My phone rang early in the morning on Friday. Nobody calls me early in the morning unless they’re on the east coast. I glanced at the phone: Area code 202. Who do I know in Washington D.C.? Turns out it was Allen Huffman who works for Senator Dorgan. Apparently the senator is working on federal mortgage reform legislation, needs examples of deceptive mortgage advertising, and Allen found me here on RCG. This is what I sent Allen on Friday:
Here is a link to the story on Linden Home Loans. Inside this article there’s a link to the deceptive radio ad and television ad.
This website has pages filled with deceptive lmb.com banner ads for you.
The payment advertised on the banner ad in this example, once you clicked all the way through, was for a pay-option, interest only, negative amortization ARM loan. For a fully amortized 30 year fixed loan, the payment would be around $3,000. The web viewer would not see all the fine print unless they had already applied for the loan and scrolled all the way down to the bottom of the fourth or fifth screen. Very deceptive. I believe LMB is still running ads. Now the banners are advertising a drop in the “federal funds rate.”
Many, many banks, consumer finance companies, and mortgage brokers purchase leads from lowermybills.com. Lowermybills.com doesn’t make loans. Instead the company sells consumer information over and over again.
I have always considered that it was not in the industry’s best interest to purchase leads based on deceptive advertising. All this does is circumvent an honest company’s own attempts to advertise in a fair manner, the way the federal truth in lending laws were designed. If I were to come up with any new ideas for industry reform, I would want the industry to be held accountable for the advertising used to gather the leads purchased.
So for example, take a look at the mortgage spam in your spam bin. Have you ever clicked on those links? They will take you to a website that appears to be for a mortgage lender. But in reality this is a lead generation website. A homeowner’s private financial data is then sold to multiple loan originators who contact the homebuyer or refinancing homeowner over and over again. If the homeowner does not respond, then the lead is sold again and again. I am asking the question: Shouldn’t mortgage banks and brokers be held accountable if the LEADS they purchased were gathered using deceptive advertising? Lead generation companies should be held to the same standards within the federal Truth-in-Lending Act that banks and brokers must abide by.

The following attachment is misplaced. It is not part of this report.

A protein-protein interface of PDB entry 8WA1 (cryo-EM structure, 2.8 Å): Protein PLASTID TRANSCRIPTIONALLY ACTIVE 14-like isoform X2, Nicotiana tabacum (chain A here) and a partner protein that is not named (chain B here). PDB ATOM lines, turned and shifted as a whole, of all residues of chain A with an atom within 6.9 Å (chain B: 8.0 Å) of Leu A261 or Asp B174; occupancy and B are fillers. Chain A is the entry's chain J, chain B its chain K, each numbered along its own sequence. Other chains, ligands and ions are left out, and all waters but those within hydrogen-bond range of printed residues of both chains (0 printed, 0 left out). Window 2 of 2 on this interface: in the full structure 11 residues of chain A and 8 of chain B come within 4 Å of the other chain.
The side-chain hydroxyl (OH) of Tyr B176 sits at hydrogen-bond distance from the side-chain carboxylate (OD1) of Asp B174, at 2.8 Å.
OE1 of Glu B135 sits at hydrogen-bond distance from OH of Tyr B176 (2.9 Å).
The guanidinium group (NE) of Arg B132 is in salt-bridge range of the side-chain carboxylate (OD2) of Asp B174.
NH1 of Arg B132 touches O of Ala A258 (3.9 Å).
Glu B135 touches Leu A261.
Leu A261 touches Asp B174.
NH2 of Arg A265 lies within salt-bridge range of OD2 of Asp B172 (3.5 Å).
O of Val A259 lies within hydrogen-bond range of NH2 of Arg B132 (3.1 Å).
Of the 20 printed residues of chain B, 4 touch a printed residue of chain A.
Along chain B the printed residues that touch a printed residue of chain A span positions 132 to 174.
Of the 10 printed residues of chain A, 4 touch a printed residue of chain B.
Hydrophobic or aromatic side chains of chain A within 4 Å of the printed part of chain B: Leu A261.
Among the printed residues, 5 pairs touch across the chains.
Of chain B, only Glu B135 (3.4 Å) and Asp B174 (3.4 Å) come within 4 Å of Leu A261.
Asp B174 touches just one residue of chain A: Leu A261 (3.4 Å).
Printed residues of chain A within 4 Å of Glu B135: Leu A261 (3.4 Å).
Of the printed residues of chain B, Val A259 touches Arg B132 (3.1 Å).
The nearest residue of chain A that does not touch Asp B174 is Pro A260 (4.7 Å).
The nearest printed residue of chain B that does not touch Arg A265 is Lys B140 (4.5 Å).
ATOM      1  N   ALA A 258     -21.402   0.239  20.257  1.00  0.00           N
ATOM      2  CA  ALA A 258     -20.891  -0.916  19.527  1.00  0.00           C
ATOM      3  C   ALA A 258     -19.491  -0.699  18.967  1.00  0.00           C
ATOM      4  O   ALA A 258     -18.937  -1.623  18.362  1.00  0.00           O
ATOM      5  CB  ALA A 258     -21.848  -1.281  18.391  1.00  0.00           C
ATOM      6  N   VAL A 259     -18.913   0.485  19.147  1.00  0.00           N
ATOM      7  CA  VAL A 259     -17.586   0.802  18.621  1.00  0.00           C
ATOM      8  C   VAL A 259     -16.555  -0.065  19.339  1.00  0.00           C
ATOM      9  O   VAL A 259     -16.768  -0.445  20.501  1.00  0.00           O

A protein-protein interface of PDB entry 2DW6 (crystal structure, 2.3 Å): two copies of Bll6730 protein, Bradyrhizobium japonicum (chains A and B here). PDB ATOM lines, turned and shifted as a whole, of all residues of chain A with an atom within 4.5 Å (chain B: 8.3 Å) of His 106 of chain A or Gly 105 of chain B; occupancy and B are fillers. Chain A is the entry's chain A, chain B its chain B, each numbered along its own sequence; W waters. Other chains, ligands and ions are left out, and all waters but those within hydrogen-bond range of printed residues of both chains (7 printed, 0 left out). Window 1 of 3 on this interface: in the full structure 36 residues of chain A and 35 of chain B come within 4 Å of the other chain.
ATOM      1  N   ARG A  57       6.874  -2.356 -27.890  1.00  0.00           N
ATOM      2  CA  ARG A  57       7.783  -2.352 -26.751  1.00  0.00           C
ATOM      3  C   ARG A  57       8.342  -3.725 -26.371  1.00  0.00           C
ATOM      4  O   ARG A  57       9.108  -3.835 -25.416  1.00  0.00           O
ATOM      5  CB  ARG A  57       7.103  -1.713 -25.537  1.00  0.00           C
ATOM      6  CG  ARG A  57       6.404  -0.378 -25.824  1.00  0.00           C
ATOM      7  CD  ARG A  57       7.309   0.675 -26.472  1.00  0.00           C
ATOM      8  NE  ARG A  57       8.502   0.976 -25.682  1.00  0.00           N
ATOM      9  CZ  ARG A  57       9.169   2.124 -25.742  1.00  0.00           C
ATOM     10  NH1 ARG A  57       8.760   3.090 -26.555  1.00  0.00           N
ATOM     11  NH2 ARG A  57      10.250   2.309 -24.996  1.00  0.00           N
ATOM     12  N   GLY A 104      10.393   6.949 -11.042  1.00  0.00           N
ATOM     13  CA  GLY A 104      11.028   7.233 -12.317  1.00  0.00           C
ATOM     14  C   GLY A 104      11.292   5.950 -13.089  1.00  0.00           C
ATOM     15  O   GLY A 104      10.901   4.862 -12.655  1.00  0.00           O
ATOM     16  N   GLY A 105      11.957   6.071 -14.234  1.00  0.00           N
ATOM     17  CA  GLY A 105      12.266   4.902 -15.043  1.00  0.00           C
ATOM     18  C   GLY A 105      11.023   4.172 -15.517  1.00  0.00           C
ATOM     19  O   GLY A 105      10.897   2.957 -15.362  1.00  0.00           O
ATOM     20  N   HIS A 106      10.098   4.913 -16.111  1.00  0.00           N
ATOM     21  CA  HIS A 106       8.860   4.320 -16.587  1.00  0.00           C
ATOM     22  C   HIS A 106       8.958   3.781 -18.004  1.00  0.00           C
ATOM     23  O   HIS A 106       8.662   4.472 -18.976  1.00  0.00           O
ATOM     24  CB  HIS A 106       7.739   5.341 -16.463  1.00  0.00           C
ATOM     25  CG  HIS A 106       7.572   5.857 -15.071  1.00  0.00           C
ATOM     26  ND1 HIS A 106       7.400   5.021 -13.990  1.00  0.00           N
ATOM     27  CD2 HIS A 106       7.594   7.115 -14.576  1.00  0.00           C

Here is a very good example of a deceptive website. This person, Jennifer Hershey doesn’t exist. There is no place on this website to contact the owner of the site, we have no idea if this person is licensed to originate mortgage loans in any state, and there’s no company licensing information on here at all. Instead, this appears to be a “front” for a lead generation website.
I also have a growing collection of junk mortgage faxes advertising note rates from 1% all the way up to 5% for a “fixed” mortgage, showing monthly payment information that looks like an obvious pay option, negative AM, interest only ARM. No APR, no company information, no phone number for how to contact the company. The only phone number on the fax is a 1800 number answered by a telemarking person taking loan applications. This person is not a licensed loan originator How do I know? I asked her. She said she works for 20 different mortgage brokers.
People, now it’s your chance. Allen at Senator Dorgan’s office says to email or fax your deceptive mortgage spam, letters, websites, banner ads, and if you have links to deceptive radio and TV ads, he’ll take those, too. Today I received his permission to publish his contact info.
SEND DECEPTIVE MORTGAGE ADVERTISING HERE: